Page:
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Marvin Bagley’s second jump is developing into a devastating weapon

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Our young big man is taking advantage of his natural springiness on both ends of the floor.

NBA: Preseason-Sacramento Kings at Los Angeles Lakers Richard Mackson-USA TODAY Sports

Marvin Bagley’s scouting report advertised a young player chock-full of exciting possibilities after his remarkable freshman season. The Duke product scored with reckless abandon, averaging 21 points per game, while knocking down 40% of his shots from deep. He terrorized opposing defenses while in transition as the occasional primary ball-handler and cleaned the glass better than an industrial-sized bottle of Windex, recording 11.1 boards per contest. Those traits, while impressive, are also quite common for top-5 frontcourt prospects, but one unique ability also stood out for the young big man: his legendary second jump. Perhaps his most dramatic collegiate play was the result of a pair of offensive rebounds and a key put-back against the U.N.C. Tar Heels:

His penchant for snatching a board, instantly hopping above the defender, and putting the ball back in the bucket was a huge driver in any discussions surrounding Bagley. After the Kings selected the promising big man, the fan base was inundated with the term “second jump”, which led to a bit of disappointment sweeping through the ranks when Marvin struggled to show that particular skill throughout the Summer Leagues in Sacramento and Las Vegas.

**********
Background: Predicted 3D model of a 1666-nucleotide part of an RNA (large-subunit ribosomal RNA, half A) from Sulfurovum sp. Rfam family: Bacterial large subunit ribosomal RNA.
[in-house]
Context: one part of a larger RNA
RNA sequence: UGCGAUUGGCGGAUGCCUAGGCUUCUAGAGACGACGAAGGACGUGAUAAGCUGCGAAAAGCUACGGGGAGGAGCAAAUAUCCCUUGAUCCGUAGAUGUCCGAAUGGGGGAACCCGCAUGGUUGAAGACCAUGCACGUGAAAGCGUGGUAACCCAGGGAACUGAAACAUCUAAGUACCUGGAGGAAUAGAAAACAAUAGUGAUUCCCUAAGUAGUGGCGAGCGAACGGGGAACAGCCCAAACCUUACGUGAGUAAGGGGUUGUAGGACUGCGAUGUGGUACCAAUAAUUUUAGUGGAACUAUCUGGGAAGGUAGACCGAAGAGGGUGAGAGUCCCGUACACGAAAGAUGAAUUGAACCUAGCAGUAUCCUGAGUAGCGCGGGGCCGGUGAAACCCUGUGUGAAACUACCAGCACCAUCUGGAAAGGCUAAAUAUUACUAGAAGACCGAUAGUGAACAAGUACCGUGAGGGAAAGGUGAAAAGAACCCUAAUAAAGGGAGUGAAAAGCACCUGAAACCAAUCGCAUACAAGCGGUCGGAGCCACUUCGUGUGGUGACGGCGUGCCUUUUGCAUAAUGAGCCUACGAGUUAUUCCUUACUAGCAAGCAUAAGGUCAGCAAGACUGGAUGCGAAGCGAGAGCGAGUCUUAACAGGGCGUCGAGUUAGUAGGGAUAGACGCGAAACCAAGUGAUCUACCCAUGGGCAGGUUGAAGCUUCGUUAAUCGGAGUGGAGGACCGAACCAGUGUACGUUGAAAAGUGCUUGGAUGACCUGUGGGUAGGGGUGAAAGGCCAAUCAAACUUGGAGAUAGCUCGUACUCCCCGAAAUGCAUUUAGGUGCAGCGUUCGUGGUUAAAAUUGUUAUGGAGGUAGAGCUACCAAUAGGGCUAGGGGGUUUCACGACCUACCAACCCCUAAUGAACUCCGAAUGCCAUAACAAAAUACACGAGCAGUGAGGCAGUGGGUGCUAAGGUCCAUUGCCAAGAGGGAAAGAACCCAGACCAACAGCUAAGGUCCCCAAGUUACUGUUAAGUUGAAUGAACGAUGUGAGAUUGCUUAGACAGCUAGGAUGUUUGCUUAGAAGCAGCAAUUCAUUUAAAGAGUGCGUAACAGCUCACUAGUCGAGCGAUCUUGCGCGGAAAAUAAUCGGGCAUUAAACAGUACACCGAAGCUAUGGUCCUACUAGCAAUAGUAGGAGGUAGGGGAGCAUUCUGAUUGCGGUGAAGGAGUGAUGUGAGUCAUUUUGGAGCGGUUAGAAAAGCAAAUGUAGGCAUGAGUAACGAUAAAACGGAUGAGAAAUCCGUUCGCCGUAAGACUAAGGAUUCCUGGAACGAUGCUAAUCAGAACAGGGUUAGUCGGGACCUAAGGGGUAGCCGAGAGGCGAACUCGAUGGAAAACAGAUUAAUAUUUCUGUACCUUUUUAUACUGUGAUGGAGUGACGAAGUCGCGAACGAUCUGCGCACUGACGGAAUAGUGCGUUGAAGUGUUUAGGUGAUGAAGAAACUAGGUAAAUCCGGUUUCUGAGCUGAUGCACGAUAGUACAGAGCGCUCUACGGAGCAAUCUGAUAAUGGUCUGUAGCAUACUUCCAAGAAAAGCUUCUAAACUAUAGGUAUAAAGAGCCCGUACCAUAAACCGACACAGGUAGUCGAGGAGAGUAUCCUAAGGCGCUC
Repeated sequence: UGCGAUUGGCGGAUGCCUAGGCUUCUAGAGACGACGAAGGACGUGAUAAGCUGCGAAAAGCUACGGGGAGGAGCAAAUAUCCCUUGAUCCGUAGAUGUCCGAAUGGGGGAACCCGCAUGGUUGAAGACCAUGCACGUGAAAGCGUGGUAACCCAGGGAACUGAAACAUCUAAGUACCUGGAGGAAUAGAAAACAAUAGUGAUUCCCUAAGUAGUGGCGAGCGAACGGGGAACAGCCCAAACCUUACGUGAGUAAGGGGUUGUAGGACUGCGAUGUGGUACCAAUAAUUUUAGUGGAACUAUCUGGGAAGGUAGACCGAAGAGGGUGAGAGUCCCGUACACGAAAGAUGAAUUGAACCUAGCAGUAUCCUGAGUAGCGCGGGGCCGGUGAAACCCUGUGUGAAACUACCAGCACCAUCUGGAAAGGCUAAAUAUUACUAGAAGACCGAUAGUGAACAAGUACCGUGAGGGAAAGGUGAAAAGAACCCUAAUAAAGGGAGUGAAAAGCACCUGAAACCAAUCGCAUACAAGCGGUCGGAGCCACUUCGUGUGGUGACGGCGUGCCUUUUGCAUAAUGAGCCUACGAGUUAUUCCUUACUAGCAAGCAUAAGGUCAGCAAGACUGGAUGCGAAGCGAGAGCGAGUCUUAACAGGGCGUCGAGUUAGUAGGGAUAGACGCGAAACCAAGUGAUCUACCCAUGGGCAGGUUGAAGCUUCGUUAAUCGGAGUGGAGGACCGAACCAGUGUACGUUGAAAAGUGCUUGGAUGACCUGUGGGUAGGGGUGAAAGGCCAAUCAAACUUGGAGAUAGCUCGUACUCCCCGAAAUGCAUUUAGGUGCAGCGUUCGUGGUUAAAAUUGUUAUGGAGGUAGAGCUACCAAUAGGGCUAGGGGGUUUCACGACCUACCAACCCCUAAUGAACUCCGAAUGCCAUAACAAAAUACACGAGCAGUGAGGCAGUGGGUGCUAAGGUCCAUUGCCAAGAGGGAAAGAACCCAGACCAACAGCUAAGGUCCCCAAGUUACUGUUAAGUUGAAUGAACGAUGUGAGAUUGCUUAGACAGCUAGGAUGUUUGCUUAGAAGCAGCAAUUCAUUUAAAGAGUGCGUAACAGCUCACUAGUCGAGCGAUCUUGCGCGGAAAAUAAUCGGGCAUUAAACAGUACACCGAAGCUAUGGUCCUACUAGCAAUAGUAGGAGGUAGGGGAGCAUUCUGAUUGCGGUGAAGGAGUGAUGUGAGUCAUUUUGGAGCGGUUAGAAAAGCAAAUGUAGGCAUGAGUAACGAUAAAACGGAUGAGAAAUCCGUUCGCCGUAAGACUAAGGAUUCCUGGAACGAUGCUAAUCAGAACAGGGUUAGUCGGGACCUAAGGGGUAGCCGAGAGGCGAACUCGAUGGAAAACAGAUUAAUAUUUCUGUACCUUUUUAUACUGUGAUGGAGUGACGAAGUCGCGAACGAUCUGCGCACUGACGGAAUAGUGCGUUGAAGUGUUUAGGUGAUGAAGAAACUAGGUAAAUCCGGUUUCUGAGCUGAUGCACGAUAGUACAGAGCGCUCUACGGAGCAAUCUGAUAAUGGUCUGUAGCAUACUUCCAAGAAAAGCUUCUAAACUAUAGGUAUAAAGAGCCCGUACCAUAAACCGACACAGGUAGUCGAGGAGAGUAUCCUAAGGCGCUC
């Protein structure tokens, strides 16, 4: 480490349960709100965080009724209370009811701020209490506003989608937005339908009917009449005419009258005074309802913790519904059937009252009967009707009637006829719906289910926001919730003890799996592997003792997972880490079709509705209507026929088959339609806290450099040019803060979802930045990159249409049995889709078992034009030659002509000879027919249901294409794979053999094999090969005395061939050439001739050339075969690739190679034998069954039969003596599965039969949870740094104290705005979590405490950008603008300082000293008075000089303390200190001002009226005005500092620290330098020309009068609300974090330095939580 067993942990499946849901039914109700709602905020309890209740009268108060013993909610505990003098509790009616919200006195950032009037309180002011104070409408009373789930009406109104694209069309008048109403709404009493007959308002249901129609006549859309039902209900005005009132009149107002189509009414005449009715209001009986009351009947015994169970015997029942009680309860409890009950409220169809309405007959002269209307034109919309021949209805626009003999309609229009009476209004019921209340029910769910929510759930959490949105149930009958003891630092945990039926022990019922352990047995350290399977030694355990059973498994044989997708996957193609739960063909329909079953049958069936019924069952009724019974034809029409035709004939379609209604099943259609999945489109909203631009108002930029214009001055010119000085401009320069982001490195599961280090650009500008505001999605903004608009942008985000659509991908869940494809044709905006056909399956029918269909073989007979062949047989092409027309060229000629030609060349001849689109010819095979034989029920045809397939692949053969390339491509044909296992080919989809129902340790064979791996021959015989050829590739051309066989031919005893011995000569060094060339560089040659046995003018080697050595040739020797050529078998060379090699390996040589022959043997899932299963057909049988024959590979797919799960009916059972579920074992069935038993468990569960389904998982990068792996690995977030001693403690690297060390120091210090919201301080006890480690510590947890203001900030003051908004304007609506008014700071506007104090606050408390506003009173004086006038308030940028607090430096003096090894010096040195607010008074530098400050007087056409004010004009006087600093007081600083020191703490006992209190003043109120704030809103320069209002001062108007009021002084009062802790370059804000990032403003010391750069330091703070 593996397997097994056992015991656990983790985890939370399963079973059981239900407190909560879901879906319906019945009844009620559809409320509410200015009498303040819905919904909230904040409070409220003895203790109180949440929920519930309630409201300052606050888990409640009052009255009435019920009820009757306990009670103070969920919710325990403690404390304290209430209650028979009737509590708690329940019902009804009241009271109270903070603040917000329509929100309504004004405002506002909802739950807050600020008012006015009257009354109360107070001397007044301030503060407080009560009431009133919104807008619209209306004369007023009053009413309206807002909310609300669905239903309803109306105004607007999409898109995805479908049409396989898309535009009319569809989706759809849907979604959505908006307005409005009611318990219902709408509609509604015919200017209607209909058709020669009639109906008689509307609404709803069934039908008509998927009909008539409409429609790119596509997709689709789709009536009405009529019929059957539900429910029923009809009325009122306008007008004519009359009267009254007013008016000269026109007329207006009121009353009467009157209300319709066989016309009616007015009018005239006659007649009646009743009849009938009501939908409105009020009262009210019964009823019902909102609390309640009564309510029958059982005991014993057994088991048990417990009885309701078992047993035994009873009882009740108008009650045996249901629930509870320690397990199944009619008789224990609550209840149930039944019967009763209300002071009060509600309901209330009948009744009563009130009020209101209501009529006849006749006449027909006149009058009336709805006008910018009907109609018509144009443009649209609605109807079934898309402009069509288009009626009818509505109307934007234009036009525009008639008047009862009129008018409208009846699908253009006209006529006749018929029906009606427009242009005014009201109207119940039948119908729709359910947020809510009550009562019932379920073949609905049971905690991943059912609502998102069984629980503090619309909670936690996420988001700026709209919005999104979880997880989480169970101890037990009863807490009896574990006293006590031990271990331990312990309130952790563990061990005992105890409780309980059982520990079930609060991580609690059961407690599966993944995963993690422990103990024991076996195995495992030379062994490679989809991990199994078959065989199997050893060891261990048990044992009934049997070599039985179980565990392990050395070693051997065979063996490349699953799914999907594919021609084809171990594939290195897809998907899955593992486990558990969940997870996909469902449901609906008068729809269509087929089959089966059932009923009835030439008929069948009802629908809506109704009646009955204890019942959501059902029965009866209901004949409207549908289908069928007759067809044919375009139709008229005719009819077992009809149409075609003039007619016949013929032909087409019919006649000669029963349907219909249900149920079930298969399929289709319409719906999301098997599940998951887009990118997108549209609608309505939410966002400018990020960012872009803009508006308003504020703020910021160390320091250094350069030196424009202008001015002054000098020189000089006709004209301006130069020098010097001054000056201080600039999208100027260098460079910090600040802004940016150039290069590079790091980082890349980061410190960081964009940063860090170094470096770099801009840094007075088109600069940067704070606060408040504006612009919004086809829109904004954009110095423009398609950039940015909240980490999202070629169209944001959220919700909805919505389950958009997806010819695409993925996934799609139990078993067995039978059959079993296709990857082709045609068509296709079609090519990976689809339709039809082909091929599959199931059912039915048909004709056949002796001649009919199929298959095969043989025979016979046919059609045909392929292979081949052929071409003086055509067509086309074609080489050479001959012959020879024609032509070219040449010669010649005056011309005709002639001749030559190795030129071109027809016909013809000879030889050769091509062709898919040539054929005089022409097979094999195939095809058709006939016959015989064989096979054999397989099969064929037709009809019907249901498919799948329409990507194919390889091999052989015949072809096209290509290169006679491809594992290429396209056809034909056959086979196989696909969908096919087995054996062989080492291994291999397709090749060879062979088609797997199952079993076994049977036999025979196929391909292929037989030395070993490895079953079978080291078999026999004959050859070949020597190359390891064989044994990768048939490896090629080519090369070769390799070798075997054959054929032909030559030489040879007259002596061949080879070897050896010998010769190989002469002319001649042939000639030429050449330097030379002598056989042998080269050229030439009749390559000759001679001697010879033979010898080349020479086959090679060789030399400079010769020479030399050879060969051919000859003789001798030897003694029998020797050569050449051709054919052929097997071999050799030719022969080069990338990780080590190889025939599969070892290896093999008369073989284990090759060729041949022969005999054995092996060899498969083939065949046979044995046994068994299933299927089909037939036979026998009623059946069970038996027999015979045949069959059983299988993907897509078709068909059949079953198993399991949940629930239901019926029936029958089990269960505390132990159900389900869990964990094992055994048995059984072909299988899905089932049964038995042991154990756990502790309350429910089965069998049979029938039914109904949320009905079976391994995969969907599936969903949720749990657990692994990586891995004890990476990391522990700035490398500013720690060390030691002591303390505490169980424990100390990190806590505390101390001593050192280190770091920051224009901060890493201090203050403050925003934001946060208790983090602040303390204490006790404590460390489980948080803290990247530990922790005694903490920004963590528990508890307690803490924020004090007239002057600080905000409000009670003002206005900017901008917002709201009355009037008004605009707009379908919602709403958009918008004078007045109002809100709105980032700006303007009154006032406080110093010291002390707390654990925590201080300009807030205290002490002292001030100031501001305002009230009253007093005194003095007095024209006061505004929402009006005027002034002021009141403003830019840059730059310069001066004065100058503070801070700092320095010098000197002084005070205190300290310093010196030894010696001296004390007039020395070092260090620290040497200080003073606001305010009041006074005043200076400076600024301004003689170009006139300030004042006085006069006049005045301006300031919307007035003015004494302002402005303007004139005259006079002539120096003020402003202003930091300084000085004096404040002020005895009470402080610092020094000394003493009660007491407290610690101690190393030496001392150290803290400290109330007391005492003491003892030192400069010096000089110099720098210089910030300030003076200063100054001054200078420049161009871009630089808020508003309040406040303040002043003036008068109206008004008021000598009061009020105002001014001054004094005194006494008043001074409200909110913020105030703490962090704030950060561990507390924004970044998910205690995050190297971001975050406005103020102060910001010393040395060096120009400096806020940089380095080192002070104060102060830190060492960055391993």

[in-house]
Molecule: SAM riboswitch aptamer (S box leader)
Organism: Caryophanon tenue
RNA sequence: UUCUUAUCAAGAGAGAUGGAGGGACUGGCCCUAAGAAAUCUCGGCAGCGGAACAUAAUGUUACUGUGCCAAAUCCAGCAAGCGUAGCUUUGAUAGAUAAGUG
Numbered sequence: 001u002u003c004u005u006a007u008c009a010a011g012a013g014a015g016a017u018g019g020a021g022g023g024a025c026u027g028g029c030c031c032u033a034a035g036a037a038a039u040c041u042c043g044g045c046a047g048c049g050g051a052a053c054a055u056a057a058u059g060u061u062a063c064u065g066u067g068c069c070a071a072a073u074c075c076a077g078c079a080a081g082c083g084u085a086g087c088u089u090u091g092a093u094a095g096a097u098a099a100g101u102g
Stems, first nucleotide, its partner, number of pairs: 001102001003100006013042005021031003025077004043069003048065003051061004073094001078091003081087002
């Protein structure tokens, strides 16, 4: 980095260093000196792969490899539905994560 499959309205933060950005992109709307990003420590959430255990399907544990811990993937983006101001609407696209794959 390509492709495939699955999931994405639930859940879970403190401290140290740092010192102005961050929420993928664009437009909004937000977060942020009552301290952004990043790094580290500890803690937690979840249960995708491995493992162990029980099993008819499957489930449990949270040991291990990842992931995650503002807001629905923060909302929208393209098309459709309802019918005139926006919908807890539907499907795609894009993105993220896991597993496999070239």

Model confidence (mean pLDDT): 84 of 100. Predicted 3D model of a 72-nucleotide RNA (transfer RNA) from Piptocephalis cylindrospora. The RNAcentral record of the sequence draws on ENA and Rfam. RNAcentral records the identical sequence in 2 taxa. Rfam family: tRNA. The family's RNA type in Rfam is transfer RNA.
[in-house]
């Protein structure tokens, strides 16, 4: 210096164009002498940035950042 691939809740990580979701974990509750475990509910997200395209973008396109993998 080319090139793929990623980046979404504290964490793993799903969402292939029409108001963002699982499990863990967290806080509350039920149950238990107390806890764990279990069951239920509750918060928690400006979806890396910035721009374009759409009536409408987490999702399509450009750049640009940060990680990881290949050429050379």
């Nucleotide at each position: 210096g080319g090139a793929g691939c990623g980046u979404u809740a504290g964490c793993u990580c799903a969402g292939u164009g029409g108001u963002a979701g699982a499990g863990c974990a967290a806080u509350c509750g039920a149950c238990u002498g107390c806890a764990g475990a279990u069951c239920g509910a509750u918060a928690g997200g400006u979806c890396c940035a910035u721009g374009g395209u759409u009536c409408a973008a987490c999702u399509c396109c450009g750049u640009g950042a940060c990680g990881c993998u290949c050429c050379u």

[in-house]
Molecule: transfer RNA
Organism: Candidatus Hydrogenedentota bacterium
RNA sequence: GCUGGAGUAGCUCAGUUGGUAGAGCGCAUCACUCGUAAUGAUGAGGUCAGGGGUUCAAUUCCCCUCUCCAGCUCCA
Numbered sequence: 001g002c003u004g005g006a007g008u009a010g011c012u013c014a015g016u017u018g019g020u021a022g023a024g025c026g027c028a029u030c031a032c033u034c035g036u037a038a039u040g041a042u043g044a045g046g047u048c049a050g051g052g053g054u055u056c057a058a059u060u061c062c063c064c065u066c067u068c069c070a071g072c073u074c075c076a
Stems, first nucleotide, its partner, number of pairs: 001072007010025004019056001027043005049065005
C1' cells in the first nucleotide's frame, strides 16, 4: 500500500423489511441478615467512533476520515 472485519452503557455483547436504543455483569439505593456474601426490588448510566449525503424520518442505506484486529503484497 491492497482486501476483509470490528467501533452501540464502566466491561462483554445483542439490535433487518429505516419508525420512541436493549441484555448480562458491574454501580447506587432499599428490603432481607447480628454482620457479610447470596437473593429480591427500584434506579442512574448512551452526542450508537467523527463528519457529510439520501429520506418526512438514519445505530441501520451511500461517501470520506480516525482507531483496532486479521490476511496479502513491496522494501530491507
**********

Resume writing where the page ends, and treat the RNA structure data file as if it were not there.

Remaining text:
Thankfully, Bagley’s bouncy nature and penchant for gobbling up rebounds returned in preseason and has remained throughout the first four games of the 2018-2019 campaign. No higher crowning achievement exists for his athleticism than when he corrals an offensive board and instantly springs up like a kangaroo on the moon, well before the opposing player has even had a chance to land. It’s comically unfair. Bagley doles out regular punishment to defenders who fail to box out when a Kings player misses a shot or properly defend an errant alley-oop:

Marvin has also displayed the ability to compensate for a rare missed bunny (he’s hit 19/23 shots in the restricted area, good for 8th in the NBA) by grabbing the ball off of the rim and immediately putting it back in the bucket:

Tuesday night, Bagley showcased the next evolution for his renowned second jump: shot-blocking. Our lottery big man recorded five rejections against the Denver Nuggets, including a beautiful recovery even after falling for a Trey Lyles pump fake:

Marvin Bagley isn’t a fully polished NBA player just four games into his career, but there’s no doubt that his famed second jump will translate into a weapon he can wield against opposing teams for years to come.